As you know, I think it's incredibly important to discuss controversial topics like addictions, war, and gay marriage with high school students. What's more, the recent increase in the amount of resources (books, curricula, blog posts, and the like) dealing with controversial issues like these has given me hope that more and more ministries are also discussing these (and other) controversial topics.
Given the increase in resources, the question for youth workers then becomes, “How do you decide which resources will best equip you for discussing these topics with your students?”
Here are three questions I consider when making this decision:
1. Who's the resource by and what uniquely equips that person to tackle the topic at hand? When dealing with controversial issues, I most appreciate resources written by authors whose personal stories and experiences gives them credibility about a particular issue.
2. What, if any, research is the resource based upon? Not every resource has to be research-based but I deeply appreciate those that are. Solid research helps us (and in turn, our students) put controversial topics in perspective, often widening our perspective to help us see (sometimes far more realistically than our own biased opinion will allow) what people think about an issue and why.
3. What perspective does this resource offer? When preparing to teach about controversial issues, I challenge myself to read people who's perspectives differ from my own. Doing so allows me to examine an issue from multiple angles. This, in turn, allows me to discuss the issue from various viewpoints with my students. My comfort in doing so invites students to honestly share their opinions, regardless of which side of an issue they're on. It also equips me to play devil's advocate with students, something that helps them to think critically about an issue and ultimately decide what they believe and why.
Based on these three criteria, here are the resources I've found most helpful in preparing to discuss gay marriage (and homosexuality) with high school students:
Unchristian by David Kinnaman and Gabe Lyons: Chapter 5 in this book, entitled Antihomosexual, provides solid research on the perception young adults have regarding how Christians view the gay community.
Love is an Orientation by Andrew Marin: I have a huge amount of respect for the work Andy's Marin Foundation does in building bridges between the evangelical and gay communities. Andy is the real deal. The fact that he and his wife have chosen to live incarnationally in the Boystown neighborhood of Chicago (a predominantly GLBT neighborhood) makes him uniquely qualified to discuss this subject, as does the fact that they've been largely embraced by the GLBT community there. Four years ago, Andy spoke at my church and what most impressed me was his humility and willingness to learn from others. In Love is an Orientation, Andy not only shares some of his experiences with the GLBT community but also provides thoughtful insights into interpreting and understanding some of the most often quoted passages on homosexuality in Scripture. What's more, he does so in a way that truly elevates this conversation.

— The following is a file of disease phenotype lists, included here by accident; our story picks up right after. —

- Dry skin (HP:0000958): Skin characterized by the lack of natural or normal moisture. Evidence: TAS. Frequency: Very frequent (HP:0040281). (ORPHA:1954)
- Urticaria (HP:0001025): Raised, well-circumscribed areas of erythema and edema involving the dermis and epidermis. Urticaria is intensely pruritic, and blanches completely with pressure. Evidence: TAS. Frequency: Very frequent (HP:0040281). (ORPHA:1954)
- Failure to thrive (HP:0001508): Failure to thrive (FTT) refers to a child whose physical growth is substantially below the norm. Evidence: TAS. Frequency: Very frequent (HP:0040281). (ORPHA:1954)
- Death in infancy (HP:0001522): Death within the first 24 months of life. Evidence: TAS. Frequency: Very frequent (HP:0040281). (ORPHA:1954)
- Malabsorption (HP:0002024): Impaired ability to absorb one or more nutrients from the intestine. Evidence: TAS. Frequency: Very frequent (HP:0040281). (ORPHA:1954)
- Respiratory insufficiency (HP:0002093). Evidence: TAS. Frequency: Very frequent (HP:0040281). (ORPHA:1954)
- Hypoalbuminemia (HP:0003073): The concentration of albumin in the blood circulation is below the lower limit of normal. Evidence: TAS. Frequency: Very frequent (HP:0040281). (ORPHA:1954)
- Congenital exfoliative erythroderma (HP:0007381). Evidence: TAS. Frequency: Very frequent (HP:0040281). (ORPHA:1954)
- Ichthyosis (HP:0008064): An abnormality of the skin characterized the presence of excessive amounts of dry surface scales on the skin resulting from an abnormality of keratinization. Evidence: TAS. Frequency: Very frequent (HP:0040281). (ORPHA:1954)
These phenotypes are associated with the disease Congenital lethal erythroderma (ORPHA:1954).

Torn by Justin Lee: Justin is someone who self-identifies as both a gay and a Christian. As such, his voice is one that needs to be heard in this conversation. This book is captivating, both thoughtful and thought-provoking, at times heart-wrenching and yet also hopeful. In it, Justin weaves parts of his story with theology. He does so in a way that challenges people to have constructive conversations about an emotionally charged issue.
Red Letter Christians by Tony Campolo: An ordained Baptist minister and professor at Eastern University, Tony holds Scripture in high regard. Yet, he also calls himself a “Red Letter Christian.” A major proponent for progressive thought and reform in the evangelical community, Tony consistently challenges people to rethink their beliefs in light of Jesus' words. In Chapter 7 of this book, he shifts the conversation from “Is homosexuality a sin?” to “Should the religious convictions of some determine the rights and privileges of those who do not hold the same belief?” In doing so, he reframes the issue of gay marriage from being one exclusively about morality to also being one of justice.
Love is a Battlefield by Joel Mayward: When the legality of Proposition 8 went before the Supreme Court, a storm of Christian blogs erupted on every side of the issue. Without a doubt, Joel's was the most thoughtful youth ministry one I read. Regardless of which side of the issue you're on, his questions are worthy of consideration.
Rachel Held Evan's Sexuality Series: In addition to reviewing and interacting with several resources on the subject (including the aforementioned Torn), Rachel consistently invites people (with many difference voices and unique perspectives) to guest blog or answer questions on this topic. Because of the care she gives to this issue, it's one worth paying attention to – regardless of which side of the issue you're on.
Now that you know my favorite resources for preparing to discuss homosexuality / gay marriage with teens, what are yours? Why?